Tuesday, June 19, 2012

Gardening Up

I love to be out of doors in the summer.  Mowing, weeding, watering and just chilling on the deck are all on my list of what to do.  Recently I got the itch to add some design features to our deck.  My first project was to build a trellis into the deck railings.  

I had a section of the deck where I had to continually trim back vines and decided instead to give them a place to climb.  This satisfies the first principle of Mary gardening.  Make it easy.

And building this trellis was easy.  We put it together in a few hours on a Saturday afternoon.  Requirements: basic staining,measuring,leveling, cutting, drilling and hammering skills.  Best part of this project? I got to do some deconstruction as well as construction. There's something so satisfying about tearing things apart.  (Try it, you'll satisfy that inner cavewoman.)

Since that went up well, I started thinking about another problem area of deck living, and that was privacy.  Ours is an elevated deck and so is our neighbors.  We could see everything that they did on their deck and vice versa.  Not that I want to be unfriendly, but sometimes you just need some space!  Then it dawned on me that we could use the basic design of the trellis and make a privacy screen.

The before:

The fun part:

The results:
Don't fall off the edge! And yes our house wall is two-toned.  We are trying out new house colors.

Don't you love a blank canvas?  So here is where we begin to build THE WALL.

 I started this much the same way I built the trellis, making a square to frame it in.  This space was 6 feet plus a few inches from the house to the post, so I needed to make adjustments.  My screen design is based on squares and I had to take that into account.  (My math teacher was right, you use math skills everyday.  Thank you Miss Conner!)

I ended up with a rectangle frame to make it aesthetically pleasing with the house wall.

Basic Geometry: 
 A rectangle is 
A plane figure with four straight sides and four right angles, esp. one with unequal adjacent sides, in contrast to a square. 
And making one means 90 degree angles in the corners, and level sides.  Whew! 

I learned a BIG lesson here.  Get the frame as square and level as you can and then you won't have to throw a temper tantrum later.  Good life lesson; noted.

How to attach frame to support surfaces:

To build THE WALL I started at the bottom.  I am building with dry wall J channel things to insert in them lucite light diffuser panels.  (Say that once or twice at the Home Depot!)  Since my lucite panels are A BEAR to cut, I want to use them in my design as they were made.  (Remember the first rule of Mary gardening?  Apply now.)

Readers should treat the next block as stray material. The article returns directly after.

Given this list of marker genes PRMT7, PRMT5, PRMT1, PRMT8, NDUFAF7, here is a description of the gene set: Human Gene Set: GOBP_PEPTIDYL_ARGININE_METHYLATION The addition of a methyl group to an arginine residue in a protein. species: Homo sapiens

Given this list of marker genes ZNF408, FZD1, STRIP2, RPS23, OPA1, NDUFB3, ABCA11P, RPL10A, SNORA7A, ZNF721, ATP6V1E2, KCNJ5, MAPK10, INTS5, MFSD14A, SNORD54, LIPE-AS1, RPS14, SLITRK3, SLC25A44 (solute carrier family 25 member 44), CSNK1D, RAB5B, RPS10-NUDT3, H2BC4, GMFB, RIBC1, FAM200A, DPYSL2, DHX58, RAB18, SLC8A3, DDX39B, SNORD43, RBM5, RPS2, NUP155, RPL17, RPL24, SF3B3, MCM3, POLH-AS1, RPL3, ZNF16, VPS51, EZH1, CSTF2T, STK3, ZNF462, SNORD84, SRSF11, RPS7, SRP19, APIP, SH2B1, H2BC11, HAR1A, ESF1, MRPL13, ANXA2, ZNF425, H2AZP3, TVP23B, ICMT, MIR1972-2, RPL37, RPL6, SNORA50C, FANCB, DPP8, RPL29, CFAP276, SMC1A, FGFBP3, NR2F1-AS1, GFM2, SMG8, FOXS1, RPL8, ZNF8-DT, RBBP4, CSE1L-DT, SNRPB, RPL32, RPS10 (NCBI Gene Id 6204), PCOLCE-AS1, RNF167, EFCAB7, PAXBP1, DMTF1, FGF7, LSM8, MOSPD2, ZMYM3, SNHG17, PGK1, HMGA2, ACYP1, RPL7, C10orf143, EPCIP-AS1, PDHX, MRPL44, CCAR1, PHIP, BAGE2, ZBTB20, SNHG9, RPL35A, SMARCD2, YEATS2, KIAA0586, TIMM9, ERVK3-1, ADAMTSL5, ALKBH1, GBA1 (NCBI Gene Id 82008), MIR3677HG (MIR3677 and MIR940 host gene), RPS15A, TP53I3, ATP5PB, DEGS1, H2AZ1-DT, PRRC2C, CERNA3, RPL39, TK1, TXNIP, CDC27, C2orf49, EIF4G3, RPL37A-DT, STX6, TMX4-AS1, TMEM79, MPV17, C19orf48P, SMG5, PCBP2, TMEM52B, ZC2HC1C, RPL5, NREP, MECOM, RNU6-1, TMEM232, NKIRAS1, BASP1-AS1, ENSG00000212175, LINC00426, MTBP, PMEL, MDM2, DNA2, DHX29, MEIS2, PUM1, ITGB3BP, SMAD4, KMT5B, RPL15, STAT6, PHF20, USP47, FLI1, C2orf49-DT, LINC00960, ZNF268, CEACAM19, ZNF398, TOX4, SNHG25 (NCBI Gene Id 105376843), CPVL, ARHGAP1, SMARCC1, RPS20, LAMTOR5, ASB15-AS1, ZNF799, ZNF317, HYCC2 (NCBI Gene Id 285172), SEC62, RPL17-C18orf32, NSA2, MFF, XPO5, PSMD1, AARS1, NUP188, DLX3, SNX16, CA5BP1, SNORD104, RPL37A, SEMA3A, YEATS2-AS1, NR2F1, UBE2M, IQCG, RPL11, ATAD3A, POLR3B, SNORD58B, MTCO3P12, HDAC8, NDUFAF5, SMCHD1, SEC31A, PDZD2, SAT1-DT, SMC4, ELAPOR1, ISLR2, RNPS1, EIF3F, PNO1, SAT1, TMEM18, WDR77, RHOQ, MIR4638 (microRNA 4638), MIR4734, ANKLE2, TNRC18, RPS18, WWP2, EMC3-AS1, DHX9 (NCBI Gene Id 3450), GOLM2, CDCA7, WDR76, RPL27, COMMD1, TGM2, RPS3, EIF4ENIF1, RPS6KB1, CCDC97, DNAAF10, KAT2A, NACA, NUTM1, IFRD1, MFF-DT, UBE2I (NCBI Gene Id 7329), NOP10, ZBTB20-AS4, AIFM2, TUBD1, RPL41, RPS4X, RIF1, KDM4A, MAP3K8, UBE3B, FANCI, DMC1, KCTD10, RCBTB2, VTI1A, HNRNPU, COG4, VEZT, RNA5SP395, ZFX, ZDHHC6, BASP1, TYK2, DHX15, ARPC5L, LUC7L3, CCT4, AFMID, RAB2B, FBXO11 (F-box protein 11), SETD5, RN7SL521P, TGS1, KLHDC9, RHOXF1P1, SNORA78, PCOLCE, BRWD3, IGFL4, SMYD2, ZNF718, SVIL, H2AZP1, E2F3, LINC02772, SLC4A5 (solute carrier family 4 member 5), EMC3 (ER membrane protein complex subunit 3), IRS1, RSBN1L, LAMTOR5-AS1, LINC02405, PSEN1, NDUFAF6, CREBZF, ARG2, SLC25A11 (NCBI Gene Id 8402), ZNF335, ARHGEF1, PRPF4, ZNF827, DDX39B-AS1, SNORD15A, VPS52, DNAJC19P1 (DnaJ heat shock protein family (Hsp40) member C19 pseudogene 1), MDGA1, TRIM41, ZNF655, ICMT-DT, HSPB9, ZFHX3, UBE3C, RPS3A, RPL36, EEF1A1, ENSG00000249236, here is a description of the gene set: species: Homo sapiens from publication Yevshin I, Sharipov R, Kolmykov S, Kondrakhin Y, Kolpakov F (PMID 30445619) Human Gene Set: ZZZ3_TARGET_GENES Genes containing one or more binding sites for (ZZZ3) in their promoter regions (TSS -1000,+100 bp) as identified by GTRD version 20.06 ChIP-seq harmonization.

I framed out the inside of my wood frame with the J channel things.

Looking down at the frame where the J channel pieces come together.  I fitted the side pieces into the bottom and the top sections for a finished look.

As I went up from the bottom, I first inserted the lucite panels and leveled the J channel frame, making sure it was square.  This will save you such a big headache later.

These lucite panels I up-cycled from ugly florescent light fixtures that were in our house.  They are 23 1/2'' inches square.  I had to adjust the spacing with J channel vertical pieces because of their size.

I secured the J channel with small nuts and bolts.  I doubled each horizontal section for strength and so I could frame each section of panels.  The panels popped into the framing easily.  I  put a nut and bolt at each end and in the center of each pair to attach together for stability.

Though I never had an Erector set, I think this is a lot like building with one.   As I got near the final row, I found my last section of lucite was broken.  I had to trim it.  After 2 attempts, I finally had a clean edge.  My design became a bit more complicated, but I am happy with results.

The after:

Hello, pretty wall!

And here it is at night:

 I am thinking about adding some solar lights to it to make it glow.

We like it a lot and the privacy even more.  Since the framing is nice and square we can change it out at anytime with another material if we want to.  The panels also slide easily from side to side.  All in all, I'm pretty happy!


  1. Mom this looks awesome! Love the new wall!!

  2. The view from the other side of the road is beautiful too...Great job & so creative. I am looking forward to the solar lights, that sounds awesome!

  3. I am happy you like it! Solar light show, coming up!

  4. Oh, and the cream/white house color...I am really digging that too.

  5. This really turned out awesome. Amazing how those lucite pieces look really modern compared to what they looked like in your room, drabbo!!